Background: Currently, there is little evidence relating to which attributes of pediatric daycase surgery are most important to parents; therefore, it is difficult for policy-makers in the UK to incorporate parents' preferences into pediatric daycase service provision. Additionally, few studies have considered anesthesiologists' preferences in this area. Parents and anesthesiologists' preferences for perioperative care of children undergoing daycase surgery may differ and this could affect levels of satisfaction with service provision. This study aimed to elicit and compare the relative importance of attributes of pediatric daycase surgery provision to parents and anesthesiologists using an established stated preference method, the discrete choice experiment. The attributes considered were: parental involvement in medical decision making; parental presence at induction of anaesthesia; quality of recovery from anaesthesia; staff attitude; postoperative pain and cost to the parents.
Methods: A postal questionnaire including a discrete choice experiment was sent to (a) parents whose children had been admitted to hospital under a surgical consultant (n = 280) and (b) anesthesiologists who are resident in the UK and are members of the Association of Paediatric Anaesthetists (n = 193).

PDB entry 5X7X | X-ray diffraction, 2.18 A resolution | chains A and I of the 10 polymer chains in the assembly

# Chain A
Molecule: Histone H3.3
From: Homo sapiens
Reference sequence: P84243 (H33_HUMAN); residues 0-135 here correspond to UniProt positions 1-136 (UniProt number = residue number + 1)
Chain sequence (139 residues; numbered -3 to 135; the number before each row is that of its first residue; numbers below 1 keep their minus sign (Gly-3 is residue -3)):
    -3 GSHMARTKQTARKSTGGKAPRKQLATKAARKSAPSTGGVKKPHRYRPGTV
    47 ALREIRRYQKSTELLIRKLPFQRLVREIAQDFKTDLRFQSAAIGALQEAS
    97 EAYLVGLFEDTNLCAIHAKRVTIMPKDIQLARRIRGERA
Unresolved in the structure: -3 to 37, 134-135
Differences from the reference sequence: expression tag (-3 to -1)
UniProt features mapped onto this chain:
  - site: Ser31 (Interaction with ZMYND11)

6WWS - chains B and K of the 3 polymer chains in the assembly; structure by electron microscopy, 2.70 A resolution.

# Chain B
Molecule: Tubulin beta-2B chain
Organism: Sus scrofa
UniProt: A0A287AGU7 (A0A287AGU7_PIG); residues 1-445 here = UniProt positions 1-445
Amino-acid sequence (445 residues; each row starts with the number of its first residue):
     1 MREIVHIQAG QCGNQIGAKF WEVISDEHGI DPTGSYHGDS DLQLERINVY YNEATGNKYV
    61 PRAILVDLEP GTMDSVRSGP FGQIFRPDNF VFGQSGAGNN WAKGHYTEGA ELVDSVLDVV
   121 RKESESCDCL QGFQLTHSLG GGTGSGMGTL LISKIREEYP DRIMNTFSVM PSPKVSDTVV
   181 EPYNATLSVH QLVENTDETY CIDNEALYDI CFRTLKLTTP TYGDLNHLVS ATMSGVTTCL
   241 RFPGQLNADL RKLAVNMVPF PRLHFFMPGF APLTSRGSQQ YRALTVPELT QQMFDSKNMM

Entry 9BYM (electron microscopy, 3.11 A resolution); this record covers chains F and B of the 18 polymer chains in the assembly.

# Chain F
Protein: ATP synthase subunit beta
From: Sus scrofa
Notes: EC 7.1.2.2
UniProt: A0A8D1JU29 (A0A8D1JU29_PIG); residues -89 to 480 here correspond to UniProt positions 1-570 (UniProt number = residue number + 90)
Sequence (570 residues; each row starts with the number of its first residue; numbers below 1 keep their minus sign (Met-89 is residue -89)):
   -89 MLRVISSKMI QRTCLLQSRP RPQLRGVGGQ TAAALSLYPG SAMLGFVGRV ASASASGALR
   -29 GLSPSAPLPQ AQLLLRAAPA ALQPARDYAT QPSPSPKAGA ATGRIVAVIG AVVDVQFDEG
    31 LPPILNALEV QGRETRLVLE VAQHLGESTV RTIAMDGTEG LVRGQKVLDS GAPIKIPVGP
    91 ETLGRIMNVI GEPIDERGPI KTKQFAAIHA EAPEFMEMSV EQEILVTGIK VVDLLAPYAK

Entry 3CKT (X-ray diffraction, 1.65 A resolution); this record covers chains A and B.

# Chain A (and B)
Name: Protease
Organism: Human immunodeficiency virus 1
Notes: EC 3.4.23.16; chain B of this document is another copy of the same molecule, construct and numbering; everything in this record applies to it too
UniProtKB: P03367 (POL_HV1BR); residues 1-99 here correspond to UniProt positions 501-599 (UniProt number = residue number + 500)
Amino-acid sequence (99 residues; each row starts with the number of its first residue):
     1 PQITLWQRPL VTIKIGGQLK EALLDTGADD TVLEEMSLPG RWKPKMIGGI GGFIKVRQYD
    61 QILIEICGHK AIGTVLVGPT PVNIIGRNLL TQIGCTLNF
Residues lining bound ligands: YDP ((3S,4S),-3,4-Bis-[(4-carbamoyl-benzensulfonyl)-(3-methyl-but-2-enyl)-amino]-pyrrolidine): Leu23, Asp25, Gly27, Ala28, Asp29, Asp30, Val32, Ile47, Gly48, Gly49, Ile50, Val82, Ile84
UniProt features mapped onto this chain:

Results: All six attributes studied were statistically significant to both respondent groups, indicating that all attributes were important to respondents. The strength of anesthesiologists and parents' preferences was significantly different for all attributes other than parental presence at induction of anaesthesia.
Conclusions: Parents and anesthesiologists had a significantly different order of priorities for service attributes.